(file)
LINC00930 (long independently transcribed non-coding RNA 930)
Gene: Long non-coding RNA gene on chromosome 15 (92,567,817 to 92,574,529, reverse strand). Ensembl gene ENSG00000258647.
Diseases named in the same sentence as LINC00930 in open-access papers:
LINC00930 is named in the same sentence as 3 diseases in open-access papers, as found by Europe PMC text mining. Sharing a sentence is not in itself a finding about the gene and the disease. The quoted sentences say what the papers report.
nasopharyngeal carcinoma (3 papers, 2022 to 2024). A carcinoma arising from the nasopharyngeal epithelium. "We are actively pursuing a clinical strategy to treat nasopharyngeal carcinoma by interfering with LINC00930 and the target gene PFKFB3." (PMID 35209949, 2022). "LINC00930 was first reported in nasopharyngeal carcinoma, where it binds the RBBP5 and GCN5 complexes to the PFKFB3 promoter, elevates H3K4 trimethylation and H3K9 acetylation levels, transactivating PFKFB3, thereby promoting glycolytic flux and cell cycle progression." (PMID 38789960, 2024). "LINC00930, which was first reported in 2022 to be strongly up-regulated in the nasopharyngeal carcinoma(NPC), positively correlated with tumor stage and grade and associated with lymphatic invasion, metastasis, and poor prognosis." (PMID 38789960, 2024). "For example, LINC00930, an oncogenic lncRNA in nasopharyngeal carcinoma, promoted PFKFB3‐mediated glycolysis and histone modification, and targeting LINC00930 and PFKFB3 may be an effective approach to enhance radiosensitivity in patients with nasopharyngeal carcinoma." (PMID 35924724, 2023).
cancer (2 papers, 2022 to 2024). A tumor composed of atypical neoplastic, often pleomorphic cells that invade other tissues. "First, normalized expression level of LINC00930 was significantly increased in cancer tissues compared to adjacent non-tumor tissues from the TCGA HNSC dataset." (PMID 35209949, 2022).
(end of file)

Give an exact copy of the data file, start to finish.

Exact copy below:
LINC00930 (long independently transcribed non-coding RNA 930)
Gene: Long non-coding RNA gene on chromosome 15 (92,567,817 to 92,574,529, reverse strand). Ensembl gene ENSG00000258647.
Diseases named in the same sentence as LINC00930 in open-access papers:
LINC00930 is named in the same sentence as 3 diseases in open-access papers, as found by Europe PMC text mining. Sharing a sentence is not in itself a finding about the gene and the disease. The quoted sentences say what the papers report.
nasopharyngeal carcinoma (3 papers, 2022 to 2024). A carcinoma arising from the nasopharyngeal epithelium. "We are actively pursuing a clinical strategy to treat nasopharyngeal carcinoma by interfering with LINC00930 and the target gene PFKFB3." (PMID 35209949, 2022). "LINC00930 was first reported in nasopharyngeal carcinoma, where it binds the RBBP5 and GCN5 complexes to the PFKFB3 promoter, elevates H3K4 trimethylation and H3K9 acetylation levels, transactivating PFKFB3, thereby promoting glycolytic flux and cell cycle progression." (PMID 38789960, 2024). "LINC00930, which was first reported in 2022 to be strongly up-regulated in the nasopharyngeal carcinoma(NPC), positively correlated with tumor stage and grade and associated with lymphatic invasion, metastasis, and poor prognosis." (PMID 38789960, 2024). "For example, LINC00930, an oncogenic lncRNA in nasopharyngeal carcinoma, promoted PFKFB3‐mediated glycolysis and histone modification, and targeting LINC00930 and PFKFB3 may be an effective approach to enhance radiosensitivity in patients with nasopharyngeal carcinoma." (PMID 35924724, 2023).
cancer (2 papers, 2022 to 2024). A tumor composed of atypical neoplastic, often pleomorphic cells that invade other tissues. "First, normalized expression level of LINC00930 was significantly increased in cancer tissues compared to adjacent non-tumor tissues from the TCGA HNSC dataset." (PMID 35209949, 2022).